The Venezuelan government rejected reports Sunday that President Hugo Chavez is in critical condition following emergency surgery in Cuba, insisting the firebrand leftist leader was "recovering well," AFP
Chavez's government said he had an operation for a pelvic abscess on June 10 and continues to mend.
"He is recovering," Information Minister Andres Izarra told AFP
in the wake of a report by Miami's El Nuevo Herald citing unnamed US intelligence sources as saying the 56-year-old "is in critical condition -- not on the brink of death, but critical indeed."
The newspaper also said the sources refused to comment on rumors in Venezuela that Chavez could be receiving treatment for prostate cancer.
The Venezuelan government has not addressed details of Chavez's condition, and angry opposition lawmakers in Caracas say it is unconstitutional for the president to be governing from abroad.
But several top Venezuelan figures have dismissed the reports.
The president of the National Assembly, Fernando Soto Rojas, denied the cancer rumors, saying he was confident Chavez would be back on July 5.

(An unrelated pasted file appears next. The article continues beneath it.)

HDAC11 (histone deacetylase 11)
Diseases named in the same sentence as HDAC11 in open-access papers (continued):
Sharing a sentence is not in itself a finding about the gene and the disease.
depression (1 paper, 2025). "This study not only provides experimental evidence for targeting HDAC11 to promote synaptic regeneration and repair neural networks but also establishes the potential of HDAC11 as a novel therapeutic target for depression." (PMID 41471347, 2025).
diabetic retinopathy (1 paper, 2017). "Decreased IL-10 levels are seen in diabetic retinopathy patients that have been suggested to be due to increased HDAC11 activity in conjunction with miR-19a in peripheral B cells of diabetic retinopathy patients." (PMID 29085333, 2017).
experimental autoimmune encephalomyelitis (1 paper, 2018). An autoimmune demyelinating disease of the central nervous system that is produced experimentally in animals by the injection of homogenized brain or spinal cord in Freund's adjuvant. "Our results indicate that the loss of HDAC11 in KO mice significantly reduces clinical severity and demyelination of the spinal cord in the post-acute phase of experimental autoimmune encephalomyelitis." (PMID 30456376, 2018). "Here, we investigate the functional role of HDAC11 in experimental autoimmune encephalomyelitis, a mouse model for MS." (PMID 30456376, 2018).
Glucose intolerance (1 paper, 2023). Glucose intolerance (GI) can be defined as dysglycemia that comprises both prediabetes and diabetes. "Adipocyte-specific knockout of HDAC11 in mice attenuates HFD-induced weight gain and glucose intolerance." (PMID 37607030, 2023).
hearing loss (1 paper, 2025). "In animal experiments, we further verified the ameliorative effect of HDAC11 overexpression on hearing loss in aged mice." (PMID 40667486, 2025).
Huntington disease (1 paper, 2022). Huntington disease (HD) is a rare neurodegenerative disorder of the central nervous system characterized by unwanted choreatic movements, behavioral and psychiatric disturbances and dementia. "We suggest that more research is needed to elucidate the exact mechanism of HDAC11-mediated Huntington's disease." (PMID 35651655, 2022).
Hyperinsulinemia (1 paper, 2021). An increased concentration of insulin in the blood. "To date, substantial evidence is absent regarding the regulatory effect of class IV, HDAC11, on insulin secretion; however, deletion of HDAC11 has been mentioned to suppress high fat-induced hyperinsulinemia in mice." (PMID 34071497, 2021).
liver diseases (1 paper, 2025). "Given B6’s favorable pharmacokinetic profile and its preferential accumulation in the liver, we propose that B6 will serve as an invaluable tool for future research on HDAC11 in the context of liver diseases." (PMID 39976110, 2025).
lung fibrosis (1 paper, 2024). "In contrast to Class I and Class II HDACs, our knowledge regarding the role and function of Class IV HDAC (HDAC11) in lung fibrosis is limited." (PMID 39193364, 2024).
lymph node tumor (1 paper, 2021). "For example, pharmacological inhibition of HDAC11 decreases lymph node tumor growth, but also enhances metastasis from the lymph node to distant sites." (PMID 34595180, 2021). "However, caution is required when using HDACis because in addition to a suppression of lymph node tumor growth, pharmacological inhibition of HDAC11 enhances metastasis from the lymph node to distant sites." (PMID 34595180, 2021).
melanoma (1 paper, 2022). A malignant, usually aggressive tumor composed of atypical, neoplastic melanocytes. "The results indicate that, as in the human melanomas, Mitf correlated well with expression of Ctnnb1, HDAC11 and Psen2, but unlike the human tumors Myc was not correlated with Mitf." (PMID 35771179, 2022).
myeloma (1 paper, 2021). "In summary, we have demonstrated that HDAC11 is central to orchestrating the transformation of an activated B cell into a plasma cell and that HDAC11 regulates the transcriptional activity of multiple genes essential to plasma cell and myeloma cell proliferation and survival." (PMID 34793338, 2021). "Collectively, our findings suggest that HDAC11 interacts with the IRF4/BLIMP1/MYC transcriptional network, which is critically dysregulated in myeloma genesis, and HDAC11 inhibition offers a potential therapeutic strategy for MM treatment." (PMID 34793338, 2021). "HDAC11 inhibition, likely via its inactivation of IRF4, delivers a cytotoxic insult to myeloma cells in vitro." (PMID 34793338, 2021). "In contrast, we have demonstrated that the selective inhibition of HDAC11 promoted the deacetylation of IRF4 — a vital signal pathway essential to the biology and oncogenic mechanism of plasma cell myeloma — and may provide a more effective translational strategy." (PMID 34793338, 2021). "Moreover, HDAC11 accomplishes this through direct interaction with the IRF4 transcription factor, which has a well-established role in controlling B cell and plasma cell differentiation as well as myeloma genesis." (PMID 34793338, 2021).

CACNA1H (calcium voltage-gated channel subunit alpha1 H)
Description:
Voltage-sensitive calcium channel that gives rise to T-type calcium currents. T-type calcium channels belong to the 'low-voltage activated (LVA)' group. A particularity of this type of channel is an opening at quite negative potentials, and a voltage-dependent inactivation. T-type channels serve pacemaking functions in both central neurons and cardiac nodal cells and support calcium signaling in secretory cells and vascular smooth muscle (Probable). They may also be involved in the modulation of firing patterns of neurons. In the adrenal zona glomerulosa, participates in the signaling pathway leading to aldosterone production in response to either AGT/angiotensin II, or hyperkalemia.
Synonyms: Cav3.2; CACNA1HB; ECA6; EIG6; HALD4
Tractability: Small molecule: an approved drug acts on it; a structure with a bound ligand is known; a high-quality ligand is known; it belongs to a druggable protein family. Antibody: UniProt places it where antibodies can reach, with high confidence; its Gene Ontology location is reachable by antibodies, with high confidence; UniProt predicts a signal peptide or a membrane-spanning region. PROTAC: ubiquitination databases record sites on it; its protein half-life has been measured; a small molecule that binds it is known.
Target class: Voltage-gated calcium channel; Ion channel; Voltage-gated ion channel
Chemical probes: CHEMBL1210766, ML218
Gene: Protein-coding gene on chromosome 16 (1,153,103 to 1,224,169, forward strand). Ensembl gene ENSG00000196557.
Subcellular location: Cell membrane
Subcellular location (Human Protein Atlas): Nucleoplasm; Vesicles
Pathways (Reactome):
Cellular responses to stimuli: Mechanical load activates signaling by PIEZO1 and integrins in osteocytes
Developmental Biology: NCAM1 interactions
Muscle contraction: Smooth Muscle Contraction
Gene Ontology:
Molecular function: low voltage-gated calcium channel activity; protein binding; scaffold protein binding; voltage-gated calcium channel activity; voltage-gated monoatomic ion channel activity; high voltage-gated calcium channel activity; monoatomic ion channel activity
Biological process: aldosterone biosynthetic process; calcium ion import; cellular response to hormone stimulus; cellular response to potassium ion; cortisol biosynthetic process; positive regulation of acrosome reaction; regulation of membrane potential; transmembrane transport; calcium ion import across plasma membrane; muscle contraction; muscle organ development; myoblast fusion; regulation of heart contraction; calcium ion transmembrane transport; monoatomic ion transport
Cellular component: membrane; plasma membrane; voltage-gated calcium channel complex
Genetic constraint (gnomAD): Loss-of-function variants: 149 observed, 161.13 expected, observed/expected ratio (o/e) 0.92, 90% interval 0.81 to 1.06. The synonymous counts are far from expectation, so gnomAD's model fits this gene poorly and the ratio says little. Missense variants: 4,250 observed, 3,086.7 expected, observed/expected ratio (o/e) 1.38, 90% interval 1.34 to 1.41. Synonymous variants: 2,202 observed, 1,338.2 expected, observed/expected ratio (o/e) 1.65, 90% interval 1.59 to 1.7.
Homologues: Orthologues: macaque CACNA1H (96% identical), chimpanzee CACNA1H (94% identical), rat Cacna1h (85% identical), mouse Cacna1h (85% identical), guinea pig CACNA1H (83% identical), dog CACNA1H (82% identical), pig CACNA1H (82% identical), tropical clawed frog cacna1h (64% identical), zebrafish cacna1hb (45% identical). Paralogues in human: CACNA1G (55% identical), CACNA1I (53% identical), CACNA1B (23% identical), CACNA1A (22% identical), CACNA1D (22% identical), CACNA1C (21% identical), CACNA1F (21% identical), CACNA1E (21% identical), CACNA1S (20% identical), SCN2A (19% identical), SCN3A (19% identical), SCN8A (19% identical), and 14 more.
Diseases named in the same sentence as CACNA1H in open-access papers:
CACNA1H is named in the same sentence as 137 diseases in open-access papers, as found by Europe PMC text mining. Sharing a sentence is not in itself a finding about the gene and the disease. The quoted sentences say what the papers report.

"You'll see, we'll have him back here in Venezuela at full strength in just a few days," he said.
Sunday masses were celebrated across the country, along with indigenous rituals that wished the president a good recovery.
"Chavez will be around for a long time," Vice President Elias Jaua told reporters.
The president's brother, meanwhile, has told Venezuelan state media that Chavez could return to Caracas in about two weeks.
Speaking from Chavez's home region of Barinas in the west, his mother Elena Frias also said she prayed for a speedy recovery.
"Blessings for my beloved son. May the power of my blessed God heal him and bring him home to me quickly," she said.
And Izarra urged his Twitter followers to not repeat rumors, saying Chavez "is recovering well from his operation."
The Venezuelan president's enemies "should stop dreaming, and his friends should stop being nervous," senior diplomat Temir Porras tweeted.
Chavez himself fired off a brief Twitter message saying that his daughter and three grandchildren had arrived in Cuba to visit him.
The uncharacteristic silence from someone known for his verbal omnipresence left some foes speculating that Chavez might have had plastic surgery, or might want to drum up sympathy for his illness ahead of a 2012 election in which he will seek a third term.
He had been rushed into emergency surgery during a scheduled visit to Cuba after suffering sharp pain diagnosed as a pelvic abscess that required immediate surgery.
Chavez is Communist Cuba's main economic and political ally. His cut-rate oil keeps the cash-strapped and isolated Raul Castro regime afloat.